No, players can’t be pardoned for breaching rules


Pope Francis is in Kenya this week. His simplicity and humility has reawakened the spirit of many Catholics in Kenya and indeed the world.

In his alluring way, he is preaching the gospel of reconciliation, peace and mercy. However, when you confess your sins of commission and omission while playing the game of golf, don’t expect forgiveness. It is not that golfers are bad people and should not be merciful, but the Rules of Golf are such that the sinner and the forgiver are at risk of being disqualified from the competition.

Recently, one of the readers of this column wrote to me saying that there are many golfers who are ignorant of the Rules of Golf. She went on to say that many times she has a hard time trying to explain the correct way to apply the rules and if the fellow golfers don’t want to listen, she just lets them do as they wish.


There is a problem right there. As a golfer, you are not allowed to waive or agree to exclude the operation of any Rule of Golf. Just because you don’t want to argue with people who are ignorant of the Rules of Golf does not give you the prerogative to grant remission for sins committed on the golf course.

Last year, while playing in a tournament one drizzly afternoon, a player whose card I was marking hit his tee shot out of bounds on the par 4, 9th hole.

The player, a senior member of society who I had a lot of respect for, had not understood his caddie’s signal for ball out of bounds and he proceeded to walk from the teeing ground without hitting another ball. When we reached where the caddies were standing, he was informed that his ball was out of bounds.

After some expletives to his caddie for not giving him clear signals while at the teeing ground, he turned to me and asked if I would allow him to drop another ball where we were instead of walking all the way back to the teeing ground. He promptly picked another ball from his bag as he waited for my answer.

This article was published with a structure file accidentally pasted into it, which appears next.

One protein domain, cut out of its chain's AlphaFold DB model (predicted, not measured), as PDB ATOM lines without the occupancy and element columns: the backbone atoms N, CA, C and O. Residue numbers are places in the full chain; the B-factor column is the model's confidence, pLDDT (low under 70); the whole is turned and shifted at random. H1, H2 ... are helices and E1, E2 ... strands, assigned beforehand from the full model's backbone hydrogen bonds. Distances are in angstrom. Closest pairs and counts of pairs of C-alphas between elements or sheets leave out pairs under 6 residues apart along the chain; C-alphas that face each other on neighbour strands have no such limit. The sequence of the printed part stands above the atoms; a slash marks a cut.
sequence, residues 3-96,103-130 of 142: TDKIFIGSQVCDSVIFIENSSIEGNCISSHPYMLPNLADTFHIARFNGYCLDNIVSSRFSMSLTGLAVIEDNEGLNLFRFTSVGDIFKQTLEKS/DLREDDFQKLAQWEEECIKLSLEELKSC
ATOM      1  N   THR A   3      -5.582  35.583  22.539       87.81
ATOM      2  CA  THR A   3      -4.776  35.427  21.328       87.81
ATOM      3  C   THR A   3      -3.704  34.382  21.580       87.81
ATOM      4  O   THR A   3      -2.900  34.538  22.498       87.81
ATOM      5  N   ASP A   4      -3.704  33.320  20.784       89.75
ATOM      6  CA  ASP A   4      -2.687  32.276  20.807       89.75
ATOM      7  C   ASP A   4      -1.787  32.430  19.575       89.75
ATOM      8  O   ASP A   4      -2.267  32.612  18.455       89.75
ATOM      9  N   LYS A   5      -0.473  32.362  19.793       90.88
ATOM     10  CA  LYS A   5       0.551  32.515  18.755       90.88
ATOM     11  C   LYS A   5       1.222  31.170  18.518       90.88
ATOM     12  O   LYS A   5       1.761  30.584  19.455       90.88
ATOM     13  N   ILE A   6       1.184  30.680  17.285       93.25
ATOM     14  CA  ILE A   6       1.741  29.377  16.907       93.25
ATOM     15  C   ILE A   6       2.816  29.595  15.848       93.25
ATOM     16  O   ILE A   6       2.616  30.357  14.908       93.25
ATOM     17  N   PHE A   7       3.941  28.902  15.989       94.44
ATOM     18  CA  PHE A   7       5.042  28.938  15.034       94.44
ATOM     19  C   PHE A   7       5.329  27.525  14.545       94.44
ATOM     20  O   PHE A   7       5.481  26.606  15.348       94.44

From his demeanour and the way he asked the question, I was certain that he had done it before. I cringed as I told him that he could not do that under the rules and that he had to return to the teeing ground and play another ball.


Since we were playing a medal round, he could not tee off from the next teeing ground without first completing the 9th hole. The man feigned a headache and walked off the golf course claiming that he could not continue due to ill health rather than walk back to the teeing ground.

Had I agreed to the request of the distinguished member of society to breach the rules by dropping a ball where it was not supposed to be dropped, we would have both deserved to be disqualified from the tournament. Rule 1-3 of the Rules of Golf state:

*Players must not agree to exclude the operation of any Rule or to waive any penalty incurred.

* Penalty for breach of rule 1-3

Match play – Disqualification of both sides

*Stroke play – Disqualification of competitors concerned.

Fellow golfers, if anyone is looking for absolution for their sins on or off the golf course, please advise them to contact a priest. However, if they come to you after they have made a stroke at the wrong ball or for improving their lie, do not forgive the offender but apply the necessary penalty.